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    Author(s): Kathleen S. Knight; Daniel Herms; Reid Plumb; Eileen Sawyer; Daniel Spalink; Elizabeth Pisarczyk; Bernadette Wiggin; Rachel Kappler; Emily Ziegler; Karen Menard
    Date: 2012
    Source: In: Sniezko, Richard A.; Yanchuk, Alvin D.; Kliejunas, John T.; Palmieri, Katharine M.; Alexander, Janice M.; Frankel, Susan J., tech. coords. 2012. Proceedings of the fourth international workshop on the genetics of host-parasite interactions in forestry: Disease and insect resistance in forest trees. Gen. Tech. Rep. PSW-GTR-240. Albany, CA: Pacific Southwest Research Station, Forest Service, U.S. Department of Agriculture. pp. 143-152
    Publication Series: General Technical Report (GTR)
    Station: Pacific Southwest Research Station
    PDF: View PDF  (860.59 KB)

    Description

    Emerald ash borer (EAB) (Agrilus planipennis), an introduced wood-boring insect, has killed millions of ash (Fraxinus spp.) trees in the Midwest region of the United States and Canada. However, in some areas where EAB has caused almost complete mortality of mature ash trees, a small number of healthy ash trees intermingled with the dead ash trees have been discovered, sparking interest in these “lingering” ash trees. Here we present the results of surveys in 2010 and 2011 of two populations of surviving ash trees in southeast Michigan and northwest Ohio, where the vast majority of ash trees had died by 2008. A 2010 survey of ash trees ≥10 cm DBH (diameter at breast height, 1.4 m) along 10 km of floodplain forest in northwest Ohio found 2.6 percent of the ash trees were alive and 1 percent of the ash trees were healthy in an area where most of the ash trees had died by 2008. The canopy condition and EAB symptoms of these surviving trees were recorded. A repeated survey in 2011 found that most of the surviving trees that had healthy canopies in 2010 remained healthy in 2011, while trees with unhealthy canopies declined or died by 2011. In southeast Michigan, a population of living ash trees was discovered in 2010, at which time 39 trees were tagged and their canopy condition and EAB symptoms were recorded. When the trees were re-surveyed in 2011, the same pattern observed in northwest Ohio was evident: most of the trees that had healthy canopies in 2010 remained healthy in 2011, while trees with unhealthy canopies declined or had died by 2011. At both sites, some of the trees with healthy canopies show evidence of past EAB infestation, while others had no symptoms. Research is ongoing to determine whether these “lingering” ash trees express resistance or tolerance to EAB, or are simply the last to die.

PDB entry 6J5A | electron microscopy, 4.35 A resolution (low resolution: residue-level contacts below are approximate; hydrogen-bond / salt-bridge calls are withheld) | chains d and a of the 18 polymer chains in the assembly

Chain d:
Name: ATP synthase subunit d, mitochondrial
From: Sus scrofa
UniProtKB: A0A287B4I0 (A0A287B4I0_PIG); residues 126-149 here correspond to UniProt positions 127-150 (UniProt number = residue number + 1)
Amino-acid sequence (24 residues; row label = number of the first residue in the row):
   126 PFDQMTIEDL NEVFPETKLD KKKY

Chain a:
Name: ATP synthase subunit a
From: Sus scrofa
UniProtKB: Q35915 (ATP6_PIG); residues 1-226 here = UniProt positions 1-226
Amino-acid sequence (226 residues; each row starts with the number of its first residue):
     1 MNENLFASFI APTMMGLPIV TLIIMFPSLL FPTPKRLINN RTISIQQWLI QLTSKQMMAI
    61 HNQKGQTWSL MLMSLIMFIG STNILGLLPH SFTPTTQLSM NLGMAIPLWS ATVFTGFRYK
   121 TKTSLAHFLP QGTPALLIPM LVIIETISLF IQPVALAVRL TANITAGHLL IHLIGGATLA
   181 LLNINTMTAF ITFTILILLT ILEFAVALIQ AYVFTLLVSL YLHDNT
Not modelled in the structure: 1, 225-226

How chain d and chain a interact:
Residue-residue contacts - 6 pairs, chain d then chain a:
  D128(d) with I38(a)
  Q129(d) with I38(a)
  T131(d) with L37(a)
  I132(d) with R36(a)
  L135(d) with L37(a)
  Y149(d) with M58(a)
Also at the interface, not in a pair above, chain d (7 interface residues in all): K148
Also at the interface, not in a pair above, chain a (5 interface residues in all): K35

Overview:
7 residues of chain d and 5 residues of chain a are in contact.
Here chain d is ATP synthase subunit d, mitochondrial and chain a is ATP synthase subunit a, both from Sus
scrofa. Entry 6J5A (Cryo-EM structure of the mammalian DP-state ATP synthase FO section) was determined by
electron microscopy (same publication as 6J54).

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    Citation

    Knight, Kathleen S.; Herms, Daniel; Plumb, Reid; Sawyer, Eileen; Spalink, Daniel; Pisarczyk, Elizabeth; Wiggin, Bernadette; Kappler, Rachel; Ziegler, Emily; Menard, Karen. 2012. Dynamics of surviving ash (Fraxinus spp.) populations in areas long infested by emerald ash borer (Agrilus planipennis). In: Sniezko, Richard A.; Yanchuk, Alvin D.; Kliejunas, John T.; Palmieri, Katharine M.; Alexander, Janice M.; Frankel, Susan J., tech. coords. 2012. Proceedings of the fourth international workshop on the genetics of host-parasite interactions in forestry: Disease and insect resistance in forest trees. Gen. Tech. Rep. PSW-GTR-240. Albany, CA: Pacific Southwest Research Station, Forest Service, U.S. Department of Agriculture. pp. 143-152.

    Keywords

    Agrilus planipennis, Fraxinus spp., lingering ash

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https://www.fs.usda.gov/treesearch/pubs/44120